When it comes to identification, antique garden tools can be maddening at times and amusingly obvious at others. While some tools look exactly like the ones in your toolbox at home, others were made to help with tasks that're no longer necessary, making them foreign to the modern eye. Yet, the beauty of these tools is that most of them can still be used in some capacity today - once you figure out exactly what they're used for, that is.
Build a Beautiful Garden Using These Antique Gardening Tools
If you've ever spent an afternoon tending to a loved one's garden, then you know just how important it is to have the right tools to accomplish every task. For those with a brown thumb, the idea that gardening isn't predominately accomplished with your fingers and hands might feel blasphemous to the 'be one with nature' narrative. However, there are far more specialized tasks with gardening than planting flowers and speaking sweet words to make them grow, and for each of these tasks, there's an ample number of tools out there suited for the job.
The Fundamental Duo - Spade and Rake
As every gardener knows, there are some tools that you can't live without because of how vital and versatile they are to the gardening process. When it comes down to it, the spade and rake have been manufactured in some kind for hundreds of years. Whether people were crafting their own out of raw materials at home or were buying them in quaint country stores, these antique tools are highly collectible because of how easy they are to use and useful they are to modern gardening.
Thankfully, the historic versions of these tools aren't actually that different in their shapes to modern iterations. Thus, if you're looking for any of these hand tools, you'll look for tools that seem reminiscent of what you'd find in your garage or garden shed at home.
- Spade - Also referred to as a trowel, the spade is a tool with a rounded, wooden handle and with a metal, scoop shaped triangle that ends in a point extending from it. These triangular shovel-like pieces were sometimes attached vertically with the handle and other times perpendicular to the handle. Spades are typically used to dig out sections of dirt for planting, but not meant to be used for larger flora, of which a shovel is better suited.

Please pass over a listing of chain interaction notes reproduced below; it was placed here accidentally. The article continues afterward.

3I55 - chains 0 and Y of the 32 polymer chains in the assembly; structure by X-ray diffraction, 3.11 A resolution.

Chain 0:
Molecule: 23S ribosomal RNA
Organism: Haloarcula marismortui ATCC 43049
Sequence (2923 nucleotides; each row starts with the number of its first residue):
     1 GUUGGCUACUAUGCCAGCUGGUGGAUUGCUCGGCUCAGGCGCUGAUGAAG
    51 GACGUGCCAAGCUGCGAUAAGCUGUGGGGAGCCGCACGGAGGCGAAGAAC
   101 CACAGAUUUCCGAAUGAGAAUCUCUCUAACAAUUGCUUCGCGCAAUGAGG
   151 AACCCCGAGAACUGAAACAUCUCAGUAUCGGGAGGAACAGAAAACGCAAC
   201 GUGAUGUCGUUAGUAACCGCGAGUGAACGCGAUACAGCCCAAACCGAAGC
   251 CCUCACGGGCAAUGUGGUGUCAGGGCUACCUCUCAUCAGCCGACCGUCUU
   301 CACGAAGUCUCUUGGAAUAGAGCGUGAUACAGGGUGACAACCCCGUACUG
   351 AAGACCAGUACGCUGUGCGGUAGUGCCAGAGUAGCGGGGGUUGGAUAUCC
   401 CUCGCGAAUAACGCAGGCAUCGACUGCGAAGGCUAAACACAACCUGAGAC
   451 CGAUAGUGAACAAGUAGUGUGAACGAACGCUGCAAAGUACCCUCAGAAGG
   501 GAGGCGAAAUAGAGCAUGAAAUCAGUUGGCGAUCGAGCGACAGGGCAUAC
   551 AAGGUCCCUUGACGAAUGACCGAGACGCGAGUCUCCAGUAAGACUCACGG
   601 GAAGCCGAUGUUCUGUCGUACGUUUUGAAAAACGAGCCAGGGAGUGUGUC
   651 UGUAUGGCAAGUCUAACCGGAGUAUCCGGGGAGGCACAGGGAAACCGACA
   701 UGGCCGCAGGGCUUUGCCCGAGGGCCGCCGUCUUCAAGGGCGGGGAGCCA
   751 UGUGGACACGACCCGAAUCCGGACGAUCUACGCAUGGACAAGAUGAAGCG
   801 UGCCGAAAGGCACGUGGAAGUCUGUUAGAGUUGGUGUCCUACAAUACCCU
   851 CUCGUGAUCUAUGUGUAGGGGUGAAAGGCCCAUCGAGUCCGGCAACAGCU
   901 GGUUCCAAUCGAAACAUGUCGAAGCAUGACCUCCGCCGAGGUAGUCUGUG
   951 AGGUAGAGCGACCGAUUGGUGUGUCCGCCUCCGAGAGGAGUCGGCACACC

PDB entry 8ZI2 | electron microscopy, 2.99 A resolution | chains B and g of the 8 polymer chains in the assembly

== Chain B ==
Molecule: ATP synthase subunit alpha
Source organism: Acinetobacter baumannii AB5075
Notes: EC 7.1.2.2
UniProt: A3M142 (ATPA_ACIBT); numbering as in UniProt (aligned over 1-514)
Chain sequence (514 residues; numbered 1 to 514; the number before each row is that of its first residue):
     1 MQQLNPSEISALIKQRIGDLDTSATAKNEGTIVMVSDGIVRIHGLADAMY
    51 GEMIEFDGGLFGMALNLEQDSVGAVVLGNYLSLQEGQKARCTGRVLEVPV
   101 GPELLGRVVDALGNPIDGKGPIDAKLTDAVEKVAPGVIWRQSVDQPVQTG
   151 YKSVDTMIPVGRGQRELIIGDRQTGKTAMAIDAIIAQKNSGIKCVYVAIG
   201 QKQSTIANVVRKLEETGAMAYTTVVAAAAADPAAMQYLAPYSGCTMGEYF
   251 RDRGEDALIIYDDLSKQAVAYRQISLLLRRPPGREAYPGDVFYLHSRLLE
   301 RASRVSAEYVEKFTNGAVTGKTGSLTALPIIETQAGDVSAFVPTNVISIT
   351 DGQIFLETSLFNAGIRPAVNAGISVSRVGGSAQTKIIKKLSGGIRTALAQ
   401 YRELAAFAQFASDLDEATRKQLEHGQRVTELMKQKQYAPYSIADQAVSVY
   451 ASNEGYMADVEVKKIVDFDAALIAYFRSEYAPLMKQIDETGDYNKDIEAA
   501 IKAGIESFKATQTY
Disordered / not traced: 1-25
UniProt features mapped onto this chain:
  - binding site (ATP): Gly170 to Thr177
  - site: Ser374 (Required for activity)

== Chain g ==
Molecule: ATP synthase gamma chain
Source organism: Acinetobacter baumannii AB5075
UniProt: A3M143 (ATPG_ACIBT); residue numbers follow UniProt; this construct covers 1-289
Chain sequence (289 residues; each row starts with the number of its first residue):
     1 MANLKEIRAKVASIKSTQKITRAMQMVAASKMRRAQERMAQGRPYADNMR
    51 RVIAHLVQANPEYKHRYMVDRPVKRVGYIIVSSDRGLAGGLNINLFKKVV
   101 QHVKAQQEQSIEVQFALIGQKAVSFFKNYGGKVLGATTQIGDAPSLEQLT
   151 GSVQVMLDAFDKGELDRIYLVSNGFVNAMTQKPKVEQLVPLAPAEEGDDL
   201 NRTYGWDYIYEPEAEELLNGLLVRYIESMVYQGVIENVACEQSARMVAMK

- Hand rake - A hand rake is a miniature version of a larger rake, with a small handle and fewer prongs. Not to be confused with a garden fork, these prongs can look claw-like as they tear at the dirt and till it up for planting.
Plant Like a Pro - Dibber and Spinner
In order to have a garden at all, you have to learn how to plant like a pro, and with these antique tools customized for steps in the planting process, you can get to planting your latest flowers or favorite veggies in the just the same way that your great great grandparents did before you:
- Dibber - A dibber (also known as dibbler) is a tool that somewhat resembles the cylindrical tool jewelers use to size rings with. The dibber is usually made out of wood, and is a rounded cone that gets inserted into the ground to make a perfect hole to place bulbs or seeds inside. These can come with both small handles and extended on metal rods for upright use as well.
- Garden line aka Spinner - Perfect for keeping a line of plants straight, the garden line is a pair of two metal spikes, with one of them having a pair of short metal rods on the upper portion to create a spool for the string to fit on. These tools helped non-industrial gardeners economize on their planting without the use of heavy machinery.
Beauty Shop Growtique - Pruning Tools
When it comes to keeping plants in perfect condition, pruning tools were a must. In fact, there are documented accounts of pruning tools from as early as 1693. To begin with, pruning tools were rustic in their design, with a perfunctory simplicity at the center of their manufacturing. Yet, as colorful vintage sensibilities took over, these tools started getting splashed with bright pops of plastic-coated color. The tools that aid in keeping plants beautiful include: